• Improves system performance by copying data directly from assigned buffers into application memory buffers, removing the three main causes of TCP/IP overhead: interrupt processing, memory copies, and protocol processing

This full offload architecture implements innovative approaches in different technology layers, delivering ultra-fast hardware search engine capability specially designed for efficient search of TCP states in a dynamic array; scalable depth/width of the search engine, enabling a greater number of “state fields” to be searched simultaneously, made possible by ultrawide processing paths of the field-programmable gate arrays (FPGAs); and highly parallel pipelined building blocks automatically scaled up or down, depending upon number of active TCP sessions. These approaches achieve no-jitter processing and data delivery.

Putting technology into practice

As industry experience verifies, CPU-centric silicon technology is unable to deliver sufficient CPU power to meet the most demanding network requirements, although this TCP/UDP acceleration technology implemented in high-performance FPGAs has been solving this problem for the last 13-plus years in commercial, industrial, and military applications.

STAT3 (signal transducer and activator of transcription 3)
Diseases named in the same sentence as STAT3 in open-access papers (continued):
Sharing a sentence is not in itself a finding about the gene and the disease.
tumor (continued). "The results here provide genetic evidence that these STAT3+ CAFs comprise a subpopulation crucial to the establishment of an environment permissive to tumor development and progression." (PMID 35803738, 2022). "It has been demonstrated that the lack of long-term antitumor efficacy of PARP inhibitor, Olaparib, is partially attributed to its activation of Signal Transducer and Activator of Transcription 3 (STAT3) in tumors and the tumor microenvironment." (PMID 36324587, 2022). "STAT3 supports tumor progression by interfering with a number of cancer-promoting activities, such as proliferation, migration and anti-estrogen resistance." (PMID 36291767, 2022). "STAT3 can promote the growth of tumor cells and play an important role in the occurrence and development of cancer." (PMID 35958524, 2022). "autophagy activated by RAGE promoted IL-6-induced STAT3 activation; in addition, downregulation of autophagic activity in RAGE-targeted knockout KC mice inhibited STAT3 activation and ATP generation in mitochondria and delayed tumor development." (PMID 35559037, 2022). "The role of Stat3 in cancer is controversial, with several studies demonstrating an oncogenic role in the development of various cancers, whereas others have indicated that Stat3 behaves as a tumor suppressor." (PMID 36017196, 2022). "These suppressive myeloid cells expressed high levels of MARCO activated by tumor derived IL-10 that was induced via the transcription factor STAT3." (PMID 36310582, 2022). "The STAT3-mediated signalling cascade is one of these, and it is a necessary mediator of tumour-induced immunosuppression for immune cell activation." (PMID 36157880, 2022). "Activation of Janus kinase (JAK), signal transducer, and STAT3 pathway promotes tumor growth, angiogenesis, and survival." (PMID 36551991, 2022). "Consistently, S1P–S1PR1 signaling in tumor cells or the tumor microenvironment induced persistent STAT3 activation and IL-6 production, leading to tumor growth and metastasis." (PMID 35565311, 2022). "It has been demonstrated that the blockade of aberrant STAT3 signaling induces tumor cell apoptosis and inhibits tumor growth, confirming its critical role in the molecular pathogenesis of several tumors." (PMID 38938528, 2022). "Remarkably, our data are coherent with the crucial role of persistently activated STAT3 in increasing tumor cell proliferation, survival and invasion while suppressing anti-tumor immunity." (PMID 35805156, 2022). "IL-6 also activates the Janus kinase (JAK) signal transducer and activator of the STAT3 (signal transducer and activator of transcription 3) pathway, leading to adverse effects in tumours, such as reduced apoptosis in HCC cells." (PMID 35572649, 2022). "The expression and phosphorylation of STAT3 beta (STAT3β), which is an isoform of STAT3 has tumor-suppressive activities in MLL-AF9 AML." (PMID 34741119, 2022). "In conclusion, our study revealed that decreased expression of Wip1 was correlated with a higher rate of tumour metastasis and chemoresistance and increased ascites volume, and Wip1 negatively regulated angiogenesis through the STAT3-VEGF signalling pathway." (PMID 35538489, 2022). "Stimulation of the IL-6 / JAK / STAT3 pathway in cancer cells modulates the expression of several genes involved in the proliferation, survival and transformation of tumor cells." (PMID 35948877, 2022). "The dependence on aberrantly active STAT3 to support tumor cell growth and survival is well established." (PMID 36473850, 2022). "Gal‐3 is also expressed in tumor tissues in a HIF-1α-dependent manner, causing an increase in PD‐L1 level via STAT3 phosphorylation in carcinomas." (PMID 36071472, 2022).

Below are several defense and military application areas and use case examples. Target areas are the digital battlefield, network-centric warfare, ultra-fast mission-critical and precise communications among military command centers, theatre management, satellite base station-to-base station communications, urban warfare, and satellite-to-ground communications.

Real-world customer projects:

  • Multiple channels receiving large, complex data sets from many sources that need to send/receive real-time, mission-data imagery